Skip to content
Join our Newsletter

The Outsider: Whistler Bowl, 60 years later

Summer skiing is somewhat of a novelty. Those who partake in the niche activity of seeking snow during the hottest months of the year tend to fall into two camps.
whistler-bowl-60
Summer skiing conditions in Whistler have changed drastically over the past six decades.

Summer skiing is somewhat of a novelty. Those who partake in the niche activity of seeking snow during the hottest months of the year tend to fall into two camps.

There are the one-and-doners, who are initially reluctant to get involved in a full day of walking for not very much skiing, but are convinced by a friend that it’ll be “totally worth it.” After returning home with a sunburn, some photos and a few more core shots, the one-and-doners consider the box checked and move forward, letting skiing reside in the winter months where it belongs.

Then there are the summer skiing lifers. They spend their winters sliding on snow, but also monitor the snowpack and backcountry conditions for prime summer skiing missions. Some go as far as needing to ski every month of the year, however dismal the conditions. The feeling of sliding on snow in the mountains is something these folks are unable to replicate with other activities, hence the obsessive planning and execution of their (arguably necessary) summer backcountry ski days.

I recently had a Pique reader reach out about a story of skiing in August, before skiing in August was ever really a thing. Bob Calladine skied Whistler Bowl (well before it was named Whistler Bowl) in the summer of 1963. To those who aren’t versed in our local history, this was a full three years before the resort existed.

Calladine had teamed up with his cousin, fellow Canadian National Ski Team member Karen Vagelatos (who went on to be a two-time Olympian) and their ski coach Lorne O’Connor. They were tasked with hiking up from near the base of the mountain (now Creekside) to capture some film footage for Franz Wilhelmsen, who was seeking investment in the Garibaldi Lift Company to kick-start the ski area. Those old film reels were recently unearthed in a Whistler attic, and have been handed to the Whistler Museum, so we may soon get to watch one of our town’s earliest ski movies.

“We drove up from Vancouver in a van, and everything north of Squamish was a logging road,” recalls Vagelatos. “We camped at (what is now) the timing flats and then began hiking up Whistler Creek the next morning. There were no lift lines or ski runs cut yet. There was logging up to the timing flats, but everything after that was slogging uphill without a trail, over and under fallen trees. It was difficult. It was the first time I’d done anything like this. I was 16 years old.”

Calladine remembers the frustration of carrying their skis up to the snowline more vividly.

“It was an experience,” he says. “The skis were over two metres long and when hitched to your pack they would catch all the tree branches, then if you lowered them they would hit the back of your boots when you’re hiking up a slope as steep as Franz’ Run. We were all skiing in laced leather boots—buckles had barely been invented yet.”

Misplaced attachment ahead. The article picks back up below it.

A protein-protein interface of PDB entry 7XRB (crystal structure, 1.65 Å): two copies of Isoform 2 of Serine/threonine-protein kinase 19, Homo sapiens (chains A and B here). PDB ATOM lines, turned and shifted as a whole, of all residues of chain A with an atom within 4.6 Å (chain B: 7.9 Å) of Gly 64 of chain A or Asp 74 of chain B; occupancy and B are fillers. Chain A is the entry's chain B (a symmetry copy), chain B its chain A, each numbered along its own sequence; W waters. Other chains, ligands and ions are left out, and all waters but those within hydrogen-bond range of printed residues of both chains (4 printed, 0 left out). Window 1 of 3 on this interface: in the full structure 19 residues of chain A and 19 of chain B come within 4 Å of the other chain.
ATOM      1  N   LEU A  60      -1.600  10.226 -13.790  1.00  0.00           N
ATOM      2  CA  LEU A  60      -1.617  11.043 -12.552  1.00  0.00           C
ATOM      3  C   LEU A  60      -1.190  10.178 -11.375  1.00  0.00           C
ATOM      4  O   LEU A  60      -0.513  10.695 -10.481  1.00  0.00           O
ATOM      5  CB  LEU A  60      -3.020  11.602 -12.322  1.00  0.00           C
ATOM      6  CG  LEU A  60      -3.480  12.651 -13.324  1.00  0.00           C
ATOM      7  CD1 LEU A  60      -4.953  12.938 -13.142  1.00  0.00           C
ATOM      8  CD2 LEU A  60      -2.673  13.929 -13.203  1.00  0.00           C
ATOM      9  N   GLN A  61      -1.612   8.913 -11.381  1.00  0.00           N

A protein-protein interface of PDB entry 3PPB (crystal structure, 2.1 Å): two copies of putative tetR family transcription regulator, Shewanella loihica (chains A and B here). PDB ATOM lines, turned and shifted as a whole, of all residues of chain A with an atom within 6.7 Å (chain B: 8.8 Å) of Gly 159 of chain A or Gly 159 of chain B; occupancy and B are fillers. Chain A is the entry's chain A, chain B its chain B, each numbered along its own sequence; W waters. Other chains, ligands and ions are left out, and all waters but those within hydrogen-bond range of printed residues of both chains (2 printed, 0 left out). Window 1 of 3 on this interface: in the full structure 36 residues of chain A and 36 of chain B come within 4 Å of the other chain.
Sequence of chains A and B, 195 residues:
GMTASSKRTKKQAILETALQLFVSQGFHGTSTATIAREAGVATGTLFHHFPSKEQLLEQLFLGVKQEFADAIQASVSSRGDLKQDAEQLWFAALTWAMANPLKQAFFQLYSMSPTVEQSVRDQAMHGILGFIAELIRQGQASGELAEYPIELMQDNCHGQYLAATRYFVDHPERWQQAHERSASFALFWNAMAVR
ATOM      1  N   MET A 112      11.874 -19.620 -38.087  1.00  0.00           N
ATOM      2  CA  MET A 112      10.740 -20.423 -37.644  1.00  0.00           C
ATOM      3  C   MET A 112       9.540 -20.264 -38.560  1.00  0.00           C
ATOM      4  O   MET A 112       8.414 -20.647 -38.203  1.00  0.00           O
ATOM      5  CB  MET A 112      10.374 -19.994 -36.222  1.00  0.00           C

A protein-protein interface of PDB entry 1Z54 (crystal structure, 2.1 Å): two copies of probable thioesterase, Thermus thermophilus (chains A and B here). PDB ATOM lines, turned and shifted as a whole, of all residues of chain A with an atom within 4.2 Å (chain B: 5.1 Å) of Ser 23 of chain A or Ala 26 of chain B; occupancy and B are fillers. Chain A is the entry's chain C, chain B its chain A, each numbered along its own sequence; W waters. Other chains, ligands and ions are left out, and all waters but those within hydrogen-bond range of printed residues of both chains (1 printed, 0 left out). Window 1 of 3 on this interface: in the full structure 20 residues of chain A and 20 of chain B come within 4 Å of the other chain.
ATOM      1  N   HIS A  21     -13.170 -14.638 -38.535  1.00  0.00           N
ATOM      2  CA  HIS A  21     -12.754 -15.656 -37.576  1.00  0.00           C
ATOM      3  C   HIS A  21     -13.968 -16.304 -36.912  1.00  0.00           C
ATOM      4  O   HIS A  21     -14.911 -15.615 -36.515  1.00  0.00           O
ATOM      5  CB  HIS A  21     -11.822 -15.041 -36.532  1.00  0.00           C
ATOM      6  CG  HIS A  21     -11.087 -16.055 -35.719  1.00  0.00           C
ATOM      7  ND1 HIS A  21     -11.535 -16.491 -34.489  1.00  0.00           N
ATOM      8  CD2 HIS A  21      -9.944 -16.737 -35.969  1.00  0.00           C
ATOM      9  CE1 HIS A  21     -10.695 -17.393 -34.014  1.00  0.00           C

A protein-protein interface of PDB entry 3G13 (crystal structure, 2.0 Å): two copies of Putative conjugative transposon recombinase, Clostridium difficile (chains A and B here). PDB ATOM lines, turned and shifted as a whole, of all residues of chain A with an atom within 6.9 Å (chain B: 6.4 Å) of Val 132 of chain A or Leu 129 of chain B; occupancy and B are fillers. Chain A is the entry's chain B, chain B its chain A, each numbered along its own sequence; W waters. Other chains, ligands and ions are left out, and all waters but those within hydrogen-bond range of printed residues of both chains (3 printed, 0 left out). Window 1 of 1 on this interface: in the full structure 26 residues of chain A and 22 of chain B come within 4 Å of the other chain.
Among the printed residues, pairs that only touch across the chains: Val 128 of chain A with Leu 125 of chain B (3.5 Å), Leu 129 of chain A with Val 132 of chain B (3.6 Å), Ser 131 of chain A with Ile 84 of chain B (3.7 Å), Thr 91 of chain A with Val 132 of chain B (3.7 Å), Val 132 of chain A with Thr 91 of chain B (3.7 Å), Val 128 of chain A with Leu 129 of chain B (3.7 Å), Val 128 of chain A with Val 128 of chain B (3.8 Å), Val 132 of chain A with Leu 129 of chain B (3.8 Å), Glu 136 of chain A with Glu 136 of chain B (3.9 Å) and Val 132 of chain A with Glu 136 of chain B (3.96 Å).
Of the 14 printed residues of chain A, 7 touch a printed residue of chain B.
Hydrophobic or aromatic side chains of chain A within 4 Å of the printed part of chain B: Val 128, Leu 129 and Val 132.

The trip was successful. The trio managed to reach what is now named Whistler Bowl, capture some photos and film footage, hike back down to Creekside then drive all the way back to Vancouver. Back in August of this year, Calladine, Vagelatos and some friends decided to return to the site of their summer skiing mission 60 years later, this time with the assistance of the Whistler Village Gondola and—given the state of the summer snowpack—without skis. While a commemorative occasion for these
lifetime locals, the state of this glacier in 2023 was, for lack of a better word, sad.

“In the film footage of us skiing Whistler Bowl in ’63, there was so much snow in August you could have jumped right off Liftie’s Leap,” says Calladine. “Glacier Bowl (below what is now The Saddle) stretched about 20 metres below where the T-bar starts. Before COVID, these glaciers had already receded quite a lot, but I think they’ve whittled down to almost nothing just in the last four years or so.”

After more than six decades of skiing Whistler Mountain, Vagelatos has an equally hard time recognizing its alpine slopes in the summer.

“Basically, there’s nothing left,” she says. “For quite a long time there was good coverage when you look up Whistler Bowl in the summertime. It’s more over the last 10 years or so that it really began to disappear.”

I’ve been skiing Whistler Bowl since the winter of 2004, and like all the locals here, I’ve said goodbye to some of its iconic ski entrances, Liftie’s Leap being one of them. What was a steep chute that you could confidently drop into on a winter pow day is now more or less an unskiable cliff. Like most alpine slopes in our corner of the Coast Mountains, summer skiing is gone from Whistler Bowl. With the temperature trends we’ve had in recent years, it won’t be long before skiing in August will be a concept viewed in history books.

Best get it checked off your list sooner rather than later.

Vince Shuley is more of a spring skier than a summer skier. For questions, comments or suggestions for The Outsider, email vince.shuley@gmail.com or Instagram @whis_vince.